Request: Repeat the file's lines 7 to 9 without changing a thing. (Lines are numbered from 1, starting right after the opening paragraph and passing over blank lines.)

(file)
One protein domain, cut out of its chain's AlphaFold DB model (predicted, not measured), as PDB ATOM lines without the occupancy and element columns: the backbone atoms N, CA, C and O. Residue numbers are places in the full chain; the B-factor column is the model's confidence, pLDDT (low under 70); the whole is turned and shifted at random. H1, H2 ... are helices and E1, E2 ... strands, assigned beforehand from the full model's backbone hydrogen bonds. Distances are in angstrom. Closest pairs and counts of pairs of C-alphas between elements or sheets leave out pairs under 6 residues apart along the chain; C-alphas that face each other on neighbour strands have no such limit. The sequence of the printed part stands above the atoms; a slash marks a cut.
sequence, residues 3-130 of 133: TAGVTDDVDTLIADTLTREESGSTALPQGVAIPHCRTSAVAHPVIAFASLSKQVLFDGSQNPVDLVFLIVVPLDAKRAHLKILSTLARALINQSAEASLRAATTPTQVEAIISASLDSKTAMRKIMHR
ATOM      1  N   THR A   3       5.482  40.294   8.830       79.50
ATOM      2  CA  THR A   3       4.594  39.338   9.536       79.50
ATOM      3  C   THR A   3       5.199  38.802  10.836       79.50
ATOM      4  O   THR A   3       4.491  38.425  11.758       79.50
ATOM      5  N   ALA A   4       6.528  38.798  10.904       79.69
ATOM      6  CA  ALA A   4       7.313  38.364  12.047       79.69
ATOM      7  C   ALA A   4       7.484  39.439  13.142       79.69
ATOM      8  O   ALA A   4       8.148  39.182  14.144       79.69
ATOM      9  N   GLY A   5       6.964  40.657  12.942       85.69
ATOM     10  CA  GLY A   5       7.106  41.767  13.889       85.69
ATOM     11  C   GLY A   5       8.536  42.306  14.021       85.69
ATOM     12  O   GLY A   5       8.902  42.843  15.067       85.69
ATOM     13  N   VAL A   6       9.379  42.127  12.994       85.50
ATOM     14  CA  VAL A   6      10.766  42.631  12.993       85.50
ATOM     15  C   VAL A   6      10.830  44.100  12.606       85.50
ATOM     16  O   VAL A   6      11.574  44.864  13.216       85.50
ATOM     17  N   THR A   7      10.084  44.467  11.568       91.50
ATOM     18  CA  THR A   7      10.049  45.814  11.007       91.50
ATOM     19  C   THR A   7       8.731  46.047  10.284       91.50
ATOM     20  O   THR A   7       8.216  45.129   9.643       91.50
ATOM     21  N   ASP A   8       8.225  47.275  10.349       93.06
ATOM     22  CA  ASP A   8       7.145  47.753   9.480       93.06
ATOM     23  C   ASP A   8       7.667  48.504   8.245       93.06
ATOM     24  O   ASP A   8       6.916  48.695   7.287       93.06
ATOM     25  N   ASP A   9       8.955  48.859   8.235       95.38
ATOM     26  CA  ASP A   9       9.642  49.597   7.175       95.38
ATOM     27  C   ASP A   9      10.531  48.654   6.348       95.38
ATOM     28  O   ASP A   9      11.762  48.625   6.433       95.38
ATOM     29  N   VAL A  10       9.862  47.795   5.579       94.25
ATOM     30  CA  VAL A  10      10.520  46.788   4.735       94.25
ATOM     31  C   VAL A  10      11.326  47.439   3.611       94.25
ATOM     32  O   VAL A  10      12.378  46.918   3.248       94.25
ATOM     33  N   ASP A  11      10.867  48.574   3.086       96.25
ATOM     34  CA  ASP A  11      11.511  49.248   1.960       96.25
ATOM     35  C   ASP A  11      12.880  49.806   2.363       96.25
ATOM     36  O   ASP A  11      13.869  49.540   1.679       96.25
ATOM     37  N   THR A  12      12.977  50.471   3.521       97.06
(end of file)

ATOM      6  CA  ALA A   4       7.313  38.364  12.047       79.69
ATOM      7  C   ALA A   4       7.484  39.439  13.142       79.69
ATOM      8  O   ALA A   4       8.148  39.182  14.144       79.69